The aim of this systematic review is to determine whether providing feedback, guided by subjective or objective measures of adherence, improves adherence to treatment. Data sources included MEDLINE, Embase, CINAHL, and PsycINFO, and reference lists of retrieved articles. Only RCTs comparing the effect of feedback on adherence outcome were included. Three independent reviewers extracted data for all potentially eligible studies using an adaptation of the Cochrane Library data extraction sheet. The primary outcome, change in adherence, was obtained by measuring the difference between adherence at baseline visit (prior to feedback) and at the last visit (post-feedback). Twenty-four studies were included in the systematic review, and 16 found a significant improvement in adherence in the intervention group (change in adherence range, -13% to +22%), whereas adherence worsened in the control group (change in adherence range, -32% to 10.2%). Meta-analysis included six studies, and the pooled effect showed that mean percentage adherence increased by 10.02% (95% CI=3.15%, 16.89%, p=0.004) more between baseline and follow-up in the intervention groups compared with control groups. Meta-regression confirmed that study quality, form of monitoring adherence, delivery of feedback, or study duration did not influence effect size. Feedback guided by objective or subjective measures of adherence improves adherence and, perhaps more importantly, prevents worsening of adherence over time even when only small absolute improvements in adherence were noted. Increased use of feedback to improve treatment adherence has the potential to reduce avoidable healthcare costs caused by non-adherence. Copyright © 2017 American Journal of Preventive Medicine. Published by Elsevier Inc. All rights reserved.

  13. [The Effects of Auditory Hallucination Simulation on Empathy, Knowledge, Social Distance, and Attitudes Toward Patients With Mental Illness Among Undergraduate Students: A Systemic Review and Meta-Analysis].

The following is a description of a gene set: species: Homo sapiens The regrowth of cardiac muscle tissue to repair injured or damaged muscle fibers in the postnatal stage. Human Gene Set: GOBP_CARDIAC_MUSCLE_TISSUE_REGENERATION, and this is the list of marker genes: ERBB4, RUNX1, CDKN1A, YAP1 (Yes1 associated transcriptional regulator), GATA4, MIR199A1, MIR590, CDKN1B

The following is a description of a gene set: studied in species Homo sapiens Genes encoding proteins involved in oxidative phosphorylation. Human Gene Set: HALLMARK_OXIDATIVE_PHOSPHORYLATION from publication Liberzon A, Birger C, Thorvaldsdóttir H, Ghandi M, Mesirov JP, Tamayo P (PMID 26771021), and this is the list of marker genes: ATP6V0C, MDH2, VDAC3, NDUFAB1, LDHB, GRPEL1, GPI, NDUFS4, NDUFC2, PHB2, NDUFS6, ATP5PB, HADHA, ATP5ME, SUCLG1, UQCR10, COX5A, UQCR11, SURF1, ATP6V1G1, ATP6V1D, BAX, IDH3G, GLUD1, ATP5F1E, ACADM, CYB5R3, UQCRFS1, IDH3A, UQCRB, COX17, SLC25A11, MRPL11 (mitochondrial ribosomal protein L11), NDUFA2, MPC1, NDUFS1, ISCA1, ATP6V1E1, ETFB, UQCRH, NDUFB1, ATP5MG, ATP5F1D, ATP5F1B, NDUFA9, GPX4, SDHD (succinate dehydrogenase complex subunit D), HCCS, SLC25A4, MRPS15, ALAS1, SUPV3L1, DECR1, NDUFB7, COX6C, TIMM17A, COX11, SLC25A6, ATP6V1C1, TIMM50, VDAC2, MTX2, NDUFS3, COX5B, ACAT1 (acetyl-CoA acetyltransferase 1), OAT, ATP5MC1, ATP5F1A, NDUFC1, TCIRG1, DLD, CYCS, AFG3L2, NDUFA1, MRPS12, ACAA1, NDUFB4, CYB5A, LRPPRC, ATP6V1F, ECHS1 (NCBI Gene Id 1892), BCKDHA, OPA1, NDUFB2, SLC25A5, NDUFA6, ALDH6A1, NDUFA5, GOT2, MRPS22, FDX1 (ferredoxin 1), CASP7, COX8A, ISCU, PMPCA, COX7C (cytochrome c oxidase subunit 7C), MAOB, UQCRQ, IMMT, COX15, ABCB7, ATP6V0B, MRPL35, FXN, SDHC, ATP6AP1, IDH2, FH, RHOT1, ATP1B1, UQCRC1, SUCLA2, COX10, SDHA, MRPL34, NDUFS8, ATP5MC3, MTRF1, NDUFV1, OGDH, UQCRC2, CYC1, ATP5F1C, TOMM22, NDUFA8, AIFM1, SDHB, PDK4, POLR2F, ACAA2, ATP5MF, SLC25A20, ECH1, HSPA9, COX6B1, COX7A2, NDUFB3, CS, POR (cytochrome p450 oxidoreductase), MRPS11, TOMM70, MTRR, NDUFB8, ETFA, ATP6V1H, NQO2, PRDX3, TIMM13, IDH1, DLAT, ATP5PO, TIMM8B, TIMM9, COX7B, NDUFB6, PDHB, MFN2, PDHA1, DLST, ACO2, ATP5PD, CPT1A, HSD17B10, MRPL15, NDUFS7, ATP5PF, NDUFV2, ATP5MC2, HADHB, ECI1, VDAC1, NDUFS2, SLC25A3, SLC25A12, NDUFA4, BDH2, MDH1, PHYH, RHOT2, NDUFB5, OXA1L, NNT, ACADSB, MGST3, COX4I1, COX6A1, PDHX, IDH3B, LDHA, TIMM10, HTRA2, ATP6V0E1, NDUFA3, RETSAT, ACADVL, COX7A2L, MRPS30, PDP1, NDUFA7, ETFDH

Lee, Ming-Feng; Lin, Ching-Lan Esther

    2017-10-01

    The negative attitudes of the general public toward mental illness frequently influence the integration of mental illness patients into the community. Auditory hallucination simulation may be considered as a creative teaching strategy to improve the attitudes of learners toward mental illness. However, the empirical effects of auditory hallucination simulation to change the negative attitudes toward mental illness remains uncertain. To compare and analyze, using a systematic review and meta-analysis, the effectiveness of auditory hallucination simulation in improving empathy, knowledge, social distance, and attitudes toward mental illness in undergraduates. A search using the keywords "auditory hallucination" and "simulation" and the 4 outcome indicators of empathy, knowledge, social distance, and attitudes toward mental illness was conducted to identify related articles published between 2008 and 2016 in 6 Chinese and English electronic databases, including Cochrane Library, EBSCO-CINAHL, MEDLINE, PsycINFO, PubMed, and Airiti Library. Research quality was appraised using the Modified Jadad Scale (MJS), the Oxford Centre for Evidence-Based Medicine Level of Evidence (OCEBM LoE), and the Cochrane Risk of Bias tool. Eleven studies were recruited, and 7 studies with sufficient data were included in the meta-analysis. The meta-analysis showed that hallucination simulation significantly improved the empathy and knowledge of participants, with respective effect sizes of 0.63 (95% CI [0.21, 1.05]) and 0.69 (95% CI [0.43-0.94]). However, this intervention also increased social distance, with an effect size of 0.60 (95% CI [0.01, 1.19]), and did not change attitudes toward mental illness significantly, with an effect size of 0.33 (95% CI [-0.11, 0.77]). Auditory hallucination simulation is an effective teaching strategy for improving the empathy and knowledge of undergraduates. However, related evidence for the effects of social distance and attitudes toward mental illness

  14. Effects of sewerage on diarrhoea and enteric infections: a systematic review and meta-analysis.

    Norman, Guy; Pedley, Steve; Takkouche, Bahi

    2010-08-01